NEW YORK, NY As consumers have become increasingly more educated about design, their fear of color has diminished. As a result, color beyond mere accents has been steadily gaining ground in kitchens and baths.
And the future for kitchens and baths is alive with more and more daring color choices.
That's according to the latest color forecast from The Color Association of the U.S. (CAUS), based here. Indeed, says CAUS director Margaret Walch, consumers are growing more comfortable with color, as evidenced by some of the hues CAUS is forecasting for 2005.
For instance, shades of yellows and oranges will shine in kitchens, while aqua blues and greens, as well as a range of hot and muted pink tones, will invade the bath.
"In both kitchens and baths, the colors are more vivid, clearer and chromatic than before," says Walch. "I will say that when you walk into a kitchen or a bath with these colors, you will be able to categorize it, that this is a yellow kitchen, or this is an aqua blue bath."
However, the specific brightness of a color choice will vary depending on geographic location and gender. For example, yellows will be brighter in Florida than in Wisconsin because of the climate differences. And, men will tend toward a more masculine, deeper teal aqua tone, while women will generally go for a range of pink hues.
Walch further believes that, in all areas of the kitchen and bath, there will be more color, and not just color on small accents.
Take baths, for instance. "Before, there was an interest in
coordination, but now color is being used to define design. Color
is being used more on hard surfaces because it's those hard
surfaces, such as tile, that are defining how the space is being
designed. There's less emphasis on textiles and their color when it
comes to designing a space such as a bath," Walch explains.
Singing the blues
Elaborating on the bath, Walch attributes the growing appeal of aqua blues and greens to consumers' fascination with spas.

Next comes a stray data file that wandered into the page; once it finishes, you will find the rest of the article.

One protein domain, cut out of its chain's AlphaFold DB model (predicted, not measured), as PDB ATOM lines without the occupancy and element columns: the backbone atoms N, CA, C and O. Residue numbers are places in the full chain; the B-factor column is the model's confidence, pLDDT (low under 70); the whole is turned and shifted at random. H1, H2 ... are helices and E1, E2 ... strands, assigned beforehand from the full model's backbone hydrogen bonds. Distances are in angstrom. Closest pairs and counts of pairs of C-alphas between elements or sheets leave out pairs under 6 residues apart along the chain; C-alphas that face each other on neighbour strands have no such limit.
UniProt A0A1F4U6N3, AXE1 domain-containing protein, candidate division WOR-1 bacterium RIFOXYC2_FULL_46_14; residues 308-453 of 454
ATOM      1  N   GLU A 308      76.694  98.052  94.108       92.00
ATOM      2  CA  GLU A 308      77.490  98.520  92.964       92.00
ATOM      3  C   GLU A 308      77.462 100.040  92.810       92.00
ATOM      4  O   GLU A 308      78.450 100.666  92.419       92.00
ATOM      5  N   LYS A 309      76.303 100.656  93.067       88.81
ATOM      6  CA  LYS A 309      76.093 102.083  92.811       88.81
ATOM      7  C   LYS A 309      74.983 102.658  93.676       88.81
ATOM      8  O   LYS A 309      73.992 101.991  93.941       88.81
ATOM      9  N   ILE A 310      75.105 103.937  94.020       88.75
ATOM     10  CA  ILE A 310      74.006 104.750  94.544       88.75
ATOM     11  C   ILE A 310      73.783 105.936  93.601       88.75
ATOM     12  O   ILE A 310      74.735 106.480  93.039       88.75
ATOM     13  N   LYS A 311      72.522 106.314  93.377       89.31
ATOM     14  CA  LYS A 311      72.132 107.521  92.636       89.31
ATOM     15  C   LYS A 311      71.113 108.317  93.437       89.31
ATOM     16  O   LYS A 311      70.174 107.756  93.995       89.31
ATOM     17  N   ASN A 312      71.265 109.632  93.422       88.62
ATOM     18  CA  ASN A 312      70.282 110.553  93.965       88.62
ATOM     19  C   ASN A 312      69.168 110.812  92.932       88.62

"You will see a tremendous spa influence in the bath, which translates into a plethora of aqua tones. Whether it's more green or more blue, it's very much the kind of color seen in a spa or resort," states Walch.
As a result, the bath will show more emphasis on the color and effects of water. That's why, going forward, more lavish sinks, particularly vessel sinks, along with more irregularly shaped tubs and larger storage areas, will be popping up along with an increased use of aqua tones in the bath, indicates Walch.
This "spa" or "resort" aqua color will be seen on walls, primarily in tile, and larger areas, she says.
Another hue that will gain more attention in the bath is pink, offers Walch. "The pinks you will see will be influenced by those seen in Mid-Century design, and design from the 1920s and 1930s. They will not be the 'beige-y,' cosmetic pinks," notes Walch.
For the more adventuresome, Walch indicates fuschia will be the color pick in the bath.
Walch also sees a difference in consumer color preferences depending on the type of bath. For example, a powder room may get a punch of fuschia, while a master bath may have more salmon tones. Or, the powder room may be done in a 1950s pink, while a master bath or family bath becomes immersed in aqua greens or blues.
These color differences also underscore the multi-colored design
approach Walch sees.
Come on, get happy
The multi-colored design approach will also be seen in kitchens, as Walch predicts, citing yellows and a range of orange accent hues combining to create a modern look full of contrast that borrows from tradition. Russet reds are also a strong contender, she adds.
"We will see kitchens tending toward more 'happy' yellows, rather than beiges, in large areas of the kitchen, such as in flooring and on cabinetry," says Walch. She adds that on walls, yellow tones including green, "citrus-y" yellows will be hot.
A range of oranges, starting with melon hues and ending in terracotta tones, will be applied to small appliances.
Lighter wood flooring, such as birch and maple, will contrast with other rich wood tones, such as mahogany, on cabinetry, she says.
Lastly, stainless steel, as well as pewter and brushed nickel finishes, will also remain a staple in the kitchen, but Walch advises against black "because the color palette is generally getter lighter."